The racket emanating from the Graham Center recently made one thing clear: research by undergraduates has reached new heights.
The investigational work of more than 100 students from two dozen universities led to hours of noisy, thoroughly engrossing discussions on formidable topics such as “Respiratory Bioengineering” and “Malware Forensics on Mobile Devices” to “Electrophysiology of Anxiety in Pediatric Populations” and Children’s Fruit and Vegetable Consumption.” It was part of the inaugural FIU McNair Scholars Research Conference, an event open to all students and featuring posters and talks on primarily STEM-related projects.
In the poster room—where at peak nearly 100 people stood around engaged in animated conversations over graphs and charts—sophomore FIU mechanical engineering student Danny Britt presented work on algae as biofuel. His interest began, much to his surprise, with a botany class, where he learned about the value of plants in absorbing CO2 emissions. That information led him to explore the potential for biofuels, a type of energy that doesn’t give off carbon.
“I got a wakeup call after I took that botany class, and I thought maybe other people should get a wakeup call and that’s why I’m here,” he said of his decision to present ground-breaking research he helped conduct over the summer at the University of Central Florida.
FIU senior meteorology major Brian Matilla presented both a poster and a formal 10-minute talk on a study geared to improving weather forecasting models. He spent the summer actively collecting data during an internship at the National Severe Storms Lab at the University of Oklahoma.
“The next step, which I think is the most important step of all, is being able to communicate our findings,” he said. “What better way to do it than to give a poster or oral presentation to share these findings and make it relatable to other fields. My job as a scientist is to be able to take these complicated findings and make it relatable to Joe public.”
Vanessa Olivares, from the University of New Mexico, saw the conference as the perfect venue for promoting her audiology research, work she believes will have continued value to both children and the growing elderly population. “I just want to get this out there because there’s not that many people in my field,” she said.
The opportunity to step out of the lab likewise attracted junior FIU biology major Jacqueline Moats, who presented a poster and talk on the neuroscience of age-related memory decline. “It allows me to see other research projects,” she said, “and it allows me to interact with colleagues and other students.”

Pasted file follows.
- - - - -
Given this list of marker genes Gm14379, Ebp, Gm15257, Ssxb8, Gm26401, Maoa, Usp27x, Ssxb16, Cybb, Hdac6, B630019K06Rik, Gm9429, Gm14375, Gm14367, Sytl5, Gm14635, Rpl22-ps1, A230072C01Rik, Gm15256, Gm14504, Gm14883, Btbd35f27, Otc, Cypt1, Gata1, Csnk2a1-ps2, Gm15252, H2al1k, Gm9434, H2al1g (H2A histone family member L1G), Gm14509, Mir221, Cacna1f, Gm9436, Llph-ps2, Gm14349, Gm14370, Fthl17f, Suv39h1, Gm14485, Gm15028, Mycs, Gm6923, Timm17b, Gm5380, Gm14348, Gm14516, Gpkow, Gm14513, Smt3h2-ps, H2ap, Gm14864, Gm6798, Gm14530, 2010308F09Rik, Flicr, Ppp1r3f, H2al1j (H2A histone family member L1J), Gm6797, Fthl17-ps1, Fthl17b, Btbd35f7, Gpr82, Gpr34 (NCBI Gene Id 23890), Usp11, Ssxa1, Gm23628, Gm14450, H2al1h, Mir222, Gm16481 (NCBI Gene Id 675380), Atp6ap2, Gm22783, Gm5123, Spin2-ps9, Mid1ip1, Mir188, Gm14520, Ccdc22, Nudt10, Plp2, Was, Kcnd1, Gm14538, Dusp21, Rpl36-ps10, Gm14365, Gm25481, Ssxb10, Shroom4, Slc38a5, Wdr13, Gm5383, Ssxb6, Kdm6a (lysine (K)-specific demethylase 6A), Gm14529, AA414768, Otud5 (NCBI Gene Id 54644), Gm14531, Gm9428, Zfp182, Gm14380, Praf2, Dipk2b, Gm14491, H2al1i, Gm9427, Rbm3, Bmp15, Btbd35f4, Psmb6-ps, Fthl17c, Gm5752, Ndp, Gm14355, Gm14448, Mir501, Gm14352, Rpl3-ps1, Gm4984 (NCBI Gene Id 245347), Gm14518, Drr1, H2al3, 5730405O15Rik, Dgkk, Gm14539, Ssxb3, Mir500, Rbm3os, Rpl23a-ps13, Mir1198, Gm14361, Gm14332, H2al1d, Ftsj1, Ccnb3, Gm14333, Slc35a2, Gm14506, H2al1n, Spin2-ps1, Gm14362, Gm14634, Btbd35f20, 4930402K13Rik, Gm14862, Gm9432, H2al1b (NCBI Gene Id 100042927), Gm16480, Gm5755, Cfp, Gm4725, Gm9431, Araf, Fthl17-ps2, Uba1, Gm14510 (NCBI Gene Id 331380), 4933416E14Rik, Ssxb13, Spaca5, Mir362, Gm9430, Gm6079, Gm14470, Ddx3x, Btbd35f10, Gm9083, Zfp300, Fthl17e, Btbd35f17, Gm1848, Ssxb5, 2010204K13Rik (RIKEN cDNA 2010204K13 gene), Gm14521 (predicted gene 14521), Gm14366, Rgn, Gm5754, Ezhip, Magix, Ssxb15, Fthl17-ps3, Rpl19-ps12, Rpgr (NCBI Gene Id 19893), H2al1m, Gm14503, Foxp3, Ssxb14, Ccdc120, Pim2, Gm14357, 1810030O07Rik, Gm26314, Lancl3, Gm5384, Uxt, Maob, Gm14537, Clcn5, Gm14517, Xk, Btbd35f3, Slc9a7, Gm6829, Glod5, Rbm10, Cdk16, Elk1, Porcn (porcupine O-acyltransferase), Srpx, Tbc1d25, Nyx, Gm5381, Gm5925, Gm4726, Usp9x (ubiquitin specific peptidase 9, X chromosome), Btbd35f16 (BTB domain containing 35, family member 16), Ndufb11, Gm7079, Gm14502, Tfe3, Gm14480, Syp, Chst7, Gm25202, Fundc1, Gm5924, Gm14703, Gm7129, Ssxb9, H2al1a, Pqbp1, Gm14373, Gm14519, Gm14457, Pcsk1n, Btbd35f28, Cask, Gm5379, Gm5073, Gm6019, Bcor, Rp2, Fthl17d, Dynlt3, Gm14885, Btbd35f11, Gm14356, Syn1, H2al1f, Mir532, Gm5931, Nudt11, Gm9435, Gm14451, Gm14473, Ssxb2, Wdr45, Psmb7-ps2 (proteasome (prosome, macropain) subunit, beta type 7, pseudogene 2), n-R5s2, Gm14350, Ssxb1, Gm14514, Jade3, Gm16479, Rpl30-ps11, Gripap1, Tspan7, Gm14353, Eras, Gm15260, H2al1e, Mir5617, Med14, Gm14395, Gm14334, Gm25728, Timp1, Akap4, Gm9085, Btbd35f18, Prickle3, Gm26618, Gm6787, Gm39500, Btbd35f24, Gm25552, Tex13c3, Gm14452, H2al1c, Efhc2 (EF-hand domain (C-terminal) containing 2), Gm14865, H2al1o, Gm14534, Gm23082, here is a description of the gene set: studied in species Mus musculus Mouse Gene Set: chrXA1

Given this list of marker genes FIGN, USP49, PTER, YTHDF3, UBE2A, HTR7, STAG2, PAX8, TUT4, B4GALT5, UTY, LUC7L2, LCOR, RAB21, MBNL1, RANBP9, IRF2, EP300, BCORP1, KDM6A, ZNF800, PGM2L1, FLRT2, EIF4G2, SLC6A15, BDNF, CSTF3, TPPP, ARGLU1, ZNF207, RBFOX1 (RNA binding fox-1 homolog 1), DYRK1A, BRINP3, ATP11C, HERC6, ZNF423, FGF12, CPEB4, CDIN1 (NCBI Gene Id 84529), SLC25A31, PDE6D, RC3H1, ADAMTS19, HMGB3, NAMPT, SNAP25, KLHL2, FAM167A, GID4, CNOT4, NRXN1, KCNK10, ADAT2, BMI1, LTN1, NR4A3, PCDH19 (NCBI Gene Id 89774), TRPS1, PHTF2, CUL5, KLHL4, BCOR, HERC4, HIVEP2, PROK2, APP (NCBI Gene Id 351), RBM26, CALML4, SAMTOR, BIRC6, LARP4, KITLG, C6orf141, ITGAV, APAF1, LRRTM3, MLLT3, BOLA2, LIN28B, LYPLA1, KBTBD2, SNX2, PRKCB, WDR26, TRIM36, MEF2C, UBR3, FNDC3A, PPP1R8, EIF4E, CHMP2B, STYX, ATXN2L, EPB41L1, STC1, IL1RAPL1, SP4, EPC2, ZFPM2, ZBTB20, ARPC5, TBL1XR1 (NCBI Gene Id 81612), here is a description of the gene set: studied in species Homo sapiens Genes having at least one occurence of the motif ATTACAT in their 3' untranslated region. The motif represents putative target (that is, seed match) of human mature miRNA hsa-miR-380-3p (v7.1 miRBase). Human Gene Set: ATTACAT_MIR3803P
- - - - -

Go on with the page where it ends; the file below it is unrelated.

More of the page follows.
Anika Augustin, a tenth grader at MAST Academy@FIU who visited for the day, took inspiration from a talk about the use of laser treatments to prevent epileptic seizures and a poster about water pollution in Costa Rica. The experience has her thinking about investigations she herself might undertake.
“It makes me realize that I can do it if I want to because I’m not that far off from going to college,” she said. “So if I want to, I can do this research just like they are.”
Engineering Professor Norman Munroe, who served on the conference organizing committee and as a judge, emphasized conference participation as a means for students to prepare for their futures.
“I think it sets the stage for these students to become researchers in the true sense of the word. It’s a good training ground in terms of how to make presentations, to answer questions from professors who can perhaps give suggestions. This type of exposure sets the stage for going to grad school.”
Assistant Vice Provost for Student Access and Success George Simms spearheaded the two-and-a-half-day conference, which included national speakers, workshops and a graduate fair. Simms worked with FIU’s McNair Scholars Program, for which the conference is named, a federally funded program that encourages members of underrepresented groups and first-generation college students to pursue doctoral degrees. He jumped at the chance to introduce more undergraduates to FIU.
“We have a lot of high-caliber work that’s being done here. We have world-class scientists doing research,” Simms said. “I think that bringing these students here and exposing them to what we do and who we are as an institution of higher learning will only help across the board.”